No survivalist’s kit should be without a signaling mirror. Signaling by reflection will travel farther than the sound of a whistle. A small two- by three-inch mirror flash can be seen during the day from about 100 miles away.
Some mirrors are specially suited for signaling rescue and include sighting holes that allow you to more accurately aim the reflection. The better ones are typically made of something besides breakable glass. In a life-or-death situation, any kind of mirror will do.
550 parachute cord, which gets its name from its 550-pound test strength, is ideal because it has inner strands that can be removed and used for a plethora of survival tasks.
These inner strands can be used to make fishing line, snares and traps, as well as lashing gear or shelter poles together. This type of cordage is woven from seven strands of white nylon that can also be unraveled and used as heavy thread or string, making it an ideal multipurpose survival tool.
550 cord is too slender to be used as climbing rope, but you can include some non-stretch nylon rope in your survival kit. Knowledge of basic knots is a valuable skill to have when carrying rope and cordage.
There are two types of survival blankets: emergency space and all weather.
Emergency Space Blankets are made of Mylar and have that crinkly feel to them. They are compact, very lightweight (about 2 ounces) and can easily fit in a pocket or small backpack. They reflect up to 90% of your body heat back to you and create a wind- and waterproof barrier that help a person defend against the elements.
The second type is called an All Weather Survival Blanket. This is more of a tarp than a blanket, with four grommets, one at each corner, perfect for stakes or attaching to cord. It has more uses than the Emergency Space Blanket. Used in conjunction with two long poles, the All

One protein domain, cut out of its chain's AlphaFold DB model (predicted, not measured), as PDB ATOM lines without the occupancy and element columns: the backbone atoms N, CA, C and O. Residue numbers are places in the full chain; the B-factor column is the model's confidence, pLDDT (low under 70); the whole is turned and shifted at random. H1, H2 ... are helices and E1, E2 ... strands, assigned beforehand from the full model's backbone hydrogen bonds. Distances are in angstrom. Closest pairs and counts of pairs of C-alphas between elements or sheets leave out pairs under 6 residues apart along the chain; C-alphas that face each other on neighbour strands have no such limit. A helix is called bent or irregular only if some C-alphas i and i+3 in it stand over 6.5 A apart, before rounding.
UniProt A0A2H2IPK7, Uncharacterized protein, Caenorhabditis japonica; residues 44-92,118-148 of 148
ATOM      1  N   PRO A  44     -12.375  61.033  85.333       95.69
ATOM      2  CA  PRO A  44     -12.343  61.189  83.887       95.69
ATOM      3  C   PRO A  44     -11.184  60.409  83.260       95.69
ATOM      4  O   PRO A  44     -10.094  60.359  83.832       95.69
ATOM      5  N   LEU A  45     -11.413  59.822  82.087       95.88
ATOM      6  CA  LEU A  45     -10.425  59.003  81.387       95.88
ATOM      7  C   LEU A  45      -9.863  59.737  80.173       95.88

Weather Blanket can be set up like a tarp for overhead protection against rain, falling debris, and snow.
The ability to collect things is often overlooked. Having a container for collecting dry pine needles, fatwood, old man’s beard, tinder or kindling—and using the container to hold water—is a very important advantage in a survival situation, especially if it is a metal container. Having a way to gather, dig, cook, hold, and boil water puts a survivor in a much better position.
Yes, a cell phone. There aren’t many people today who don’t own a cell phone. Some cell phones have a GPS built into them. Besides the obvious, a cell phone may act as a light that can be used to rummage through a pack or light the way when nature calls. In addition, the battery can be used with steel wool (if available) to create an ember and ultimately fire.
Survival scenarios aren’t limited to the wilderness. In day-to-day life, many things can go wrong and become survival situations, such as traffic accidents, a home fire and the all-too-common lost or stranded motorist. A cell phone is a must in these scenarios.
Besides, no other tool listed can get you rescued and allow you to order a pizza at the same time!